US Aide To Brief Allies On Potential Breakthrough On North Korea January 20, 2007Posted by notapundit in US News, World News.
TOKYO (AP)–The U.S.’s top envoy on North Korea arrived in Tokyo on Saturday to brief allies on a potential breakthrough in the standoff over the communist country’s nuclear weapons program when wider arms control talks reconvene.
U.S. Assistant Secretary of State Christopher Hill’s stop in Japan was part of a regional tour that included South Korea as he discusses the outcome of a meeting in Germany earlier this week between him and North Korea’s main nuclear negotiator, Kim Kye Gwan.
Hill described the four-day talks that concluded Thursday in Berlin as “very useful” and “substantive.”
“We certainly agreed that we would go forward with the six-party talks. We agreed on the need to get going on the next round,” Hill said Saturday after arriving in Tokyo where he was expected to meet his Japanese counterpart, Kenichiro Sasae.
After the Berlin talks, North Korea said it reached an unspecified agreement with the U.S., and Hill said the meeting laid the foundations for progress when the so-called six-nation talks reconvene.
The negotiations are aimed at persuading the isolated communist regime into giving up its nuclear ambitions in exchange for aid, and include North Korea, the U.S., Japan, South Korea, China and Russia. Negotiations have taken on added urgency since North Korea rattled the region by testing its first nuclear bomb in October.
The last six-way round, held in Beijing in December, ended without any breakthroughs.
Hill said that he hoped the next round could begin later this month or in early February. The U.S. official said he will travel to Beijing after Tokyo to discuss the timing of the meeting with the Chinese hosts. In South Korea, he said he was aiming for a meeting before the Lunar New Year holiday, which falls on Feb. 18 this year.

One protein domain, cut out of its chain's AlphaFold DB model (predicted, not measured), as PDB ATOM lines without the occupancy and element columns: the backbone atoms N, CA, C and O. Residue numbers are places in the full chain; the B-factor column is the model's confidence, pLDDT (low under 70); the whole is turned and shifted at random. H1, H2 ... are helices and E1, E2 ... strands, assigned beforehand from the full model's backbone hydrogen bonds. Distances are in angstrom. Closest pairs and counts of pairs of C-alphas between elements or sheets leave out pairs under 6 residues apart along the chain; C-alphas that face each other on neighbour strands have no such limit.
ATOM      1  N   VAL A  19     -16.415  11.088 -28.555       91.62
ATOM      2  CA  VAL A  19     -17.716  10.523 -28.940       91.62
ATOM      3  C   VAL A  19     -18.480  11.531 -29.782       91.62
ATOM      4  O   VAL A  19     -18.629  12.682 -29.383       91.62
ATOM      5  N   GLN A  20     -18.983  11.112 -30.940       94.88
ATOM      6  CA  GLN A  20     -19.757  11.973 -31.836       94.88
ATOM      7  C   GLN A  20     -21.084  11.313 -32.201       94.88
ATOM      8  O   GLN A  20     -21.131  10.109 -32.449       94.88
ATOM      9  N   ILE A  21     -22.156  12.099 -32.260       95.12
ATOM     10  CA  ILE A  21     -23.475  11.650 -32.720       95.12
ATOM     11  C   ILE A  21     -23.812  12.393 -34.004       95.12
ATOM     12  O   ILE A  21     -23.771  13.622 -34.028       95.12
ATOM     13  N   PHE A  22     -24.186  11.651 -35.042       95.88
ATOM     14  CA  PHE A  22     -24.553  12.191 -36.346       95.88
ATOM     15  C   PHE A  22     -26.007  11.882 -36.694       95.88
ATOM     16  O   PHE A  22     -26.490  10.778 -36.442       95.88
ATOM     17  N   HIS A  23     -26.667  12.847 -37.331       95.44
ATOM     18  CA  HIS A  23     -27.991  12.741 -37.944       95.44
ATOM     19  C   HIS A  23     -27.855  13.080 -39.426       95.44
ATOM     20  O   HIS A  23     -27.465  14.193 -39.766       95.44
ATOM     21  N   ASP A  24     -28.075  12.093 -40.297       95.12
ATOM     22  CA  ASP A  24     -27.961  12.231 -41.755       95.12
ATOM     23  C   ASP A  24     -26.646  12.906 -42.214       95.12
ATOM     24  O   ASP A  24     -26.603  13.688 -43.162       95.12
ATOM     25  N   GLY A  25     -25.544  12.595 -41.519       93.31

“We would like to get going as soon as possible,” Hill said.
North Korea offered a rare, upbeat assessment of the Germany meetings.
“We paid attention to the direct dialogue held by the (North) and the U.S. in a bid to settle knotty problems in resolving the nuclear issue,” the North’s ministry said in a statement released by the country’s official Korean Central News Agency.
The U.S. State Department said the meetings allowed Hill to gain better sense of where North Korea currently stands on the future of its nuclear weapons program, but added that no issues were resolved.
The countries had been seeking to outline how to implement a September 2005 agreement where the North pledged to disarm in exchange for aid and security guarantees.
The key stumbling block was the Washington’s blacklisting of a Macau bank that held North Korean accounts. Washington and Pyongyang have agreed to discuss the financial issue.
Hill said that financial negotiations aimed at addressing this issue were also being planned between the U.S. Treasury Department and its North Korean counterpart. In Berlin, both sides agreed to hold this talks soon, he said.
Those discussions haven’t yet been scheduled, but they could convene as early as next week, Hill said.